After being refused service by two domain registrars and a hosting provider, a notorious neo-Nazi site has apparently fled to a Russian domain and a new server host, with a backup on the dark web.
The Daily Stormer came under fire following the events in Charlottesville, Virginia, over the weekend. The neo-Nazi website had its account terminated with domain registrar GoDaddy on Sunday after Twitter users complained about a post lobbing insults and slurs at Heather Heyer, the anti-racism demonstrator who was killed in Charlottesville. The website also quietly had its server hosting disabled by hosting company Scaleway. And even though the website quickly moved to another domain registration company, Google, Google promptly terminated its account.
Thus, heading into Tuesday, the site — founded by prominent neo-Nazi Andrew Anglin in 2013 — was essentially bouncing around looking for places to land. It briefly attempted to gain hosting through a Chinese service provider at the URL DailyStormer.wang, only to quickly be taken offline.
Next, the site attempted to set up shop on the dark web, using a .onion domain. Websites on the dark web are hidden from search engines and can only be accessed by special browsers such as a Tor browser. But the site’s move underground didn’t last long. Currently its home on the dark web is a parked announcement that it has relocated to DailyStormer.Ru:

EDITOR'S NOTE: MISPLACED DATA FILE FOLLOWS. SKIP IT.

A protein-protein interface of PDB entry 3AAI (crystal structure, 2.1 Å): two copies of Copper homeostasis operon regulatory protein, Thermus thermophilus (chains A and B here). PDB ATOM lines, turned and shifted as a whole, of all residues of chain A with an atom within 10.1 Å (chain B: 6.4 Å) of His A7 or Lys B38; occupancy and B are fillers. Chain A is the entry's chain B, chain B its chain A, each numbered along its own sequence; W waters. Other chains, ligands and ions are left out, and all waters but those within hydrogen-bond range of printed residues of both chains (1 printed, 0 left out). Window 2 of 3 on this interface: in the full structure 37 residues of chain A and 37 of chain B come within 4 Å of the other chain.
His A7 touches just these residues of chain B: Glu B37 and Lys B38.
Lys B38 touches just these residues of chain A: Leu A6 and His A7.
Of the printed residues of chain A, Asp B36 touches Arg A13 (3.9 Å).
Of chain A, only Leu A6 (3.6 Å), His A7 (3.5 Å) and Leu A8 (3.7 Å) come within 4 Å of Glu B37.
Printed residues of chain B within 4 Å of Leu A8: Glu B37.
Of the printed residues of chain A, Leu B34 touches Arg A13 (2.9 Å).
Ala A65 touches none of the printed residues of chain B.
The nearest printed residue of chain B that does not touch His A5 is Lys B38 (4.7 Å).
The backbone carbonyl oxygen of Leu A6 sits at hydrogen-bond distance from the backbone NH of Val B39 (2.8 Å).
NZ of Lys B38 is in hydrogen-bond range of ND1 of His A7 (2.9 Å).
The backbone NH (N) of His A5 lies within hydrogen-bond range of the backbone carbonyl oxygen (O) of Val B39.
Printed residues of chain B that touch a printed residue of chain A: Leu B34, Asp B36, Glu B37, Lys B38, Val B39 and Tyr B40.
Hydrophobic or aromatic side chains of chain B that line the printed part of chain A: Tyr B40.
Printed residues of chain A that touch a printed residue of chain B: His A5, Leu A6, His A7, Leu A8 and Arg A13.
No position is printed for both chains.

The .ru domain in the URL isn’t exactly proof that the website is now hosted in Russia, because anyone can register a .ru domain. A Whois lookup for the .ru site reveals that the controversial hosting proxy CloudFlare, which has refused to terminate its business relationship with the neo-Nazi forum, continues to mask the identity of the site’s true server host.
On the website, Anglin celebrated the site’s return with a litany of anti-Semitism and criticism of GoDaddy and Google, calling the latter an anti-speech site. He also took the opportunity to deliver more insults against Heyer, whose memorial is today.
Update: The Dailystormer.ru domain now appears to be offline as well; the .onion domain accessible via Tor browser has not updated. We are following developments and will update this article as new iterations of the site appear.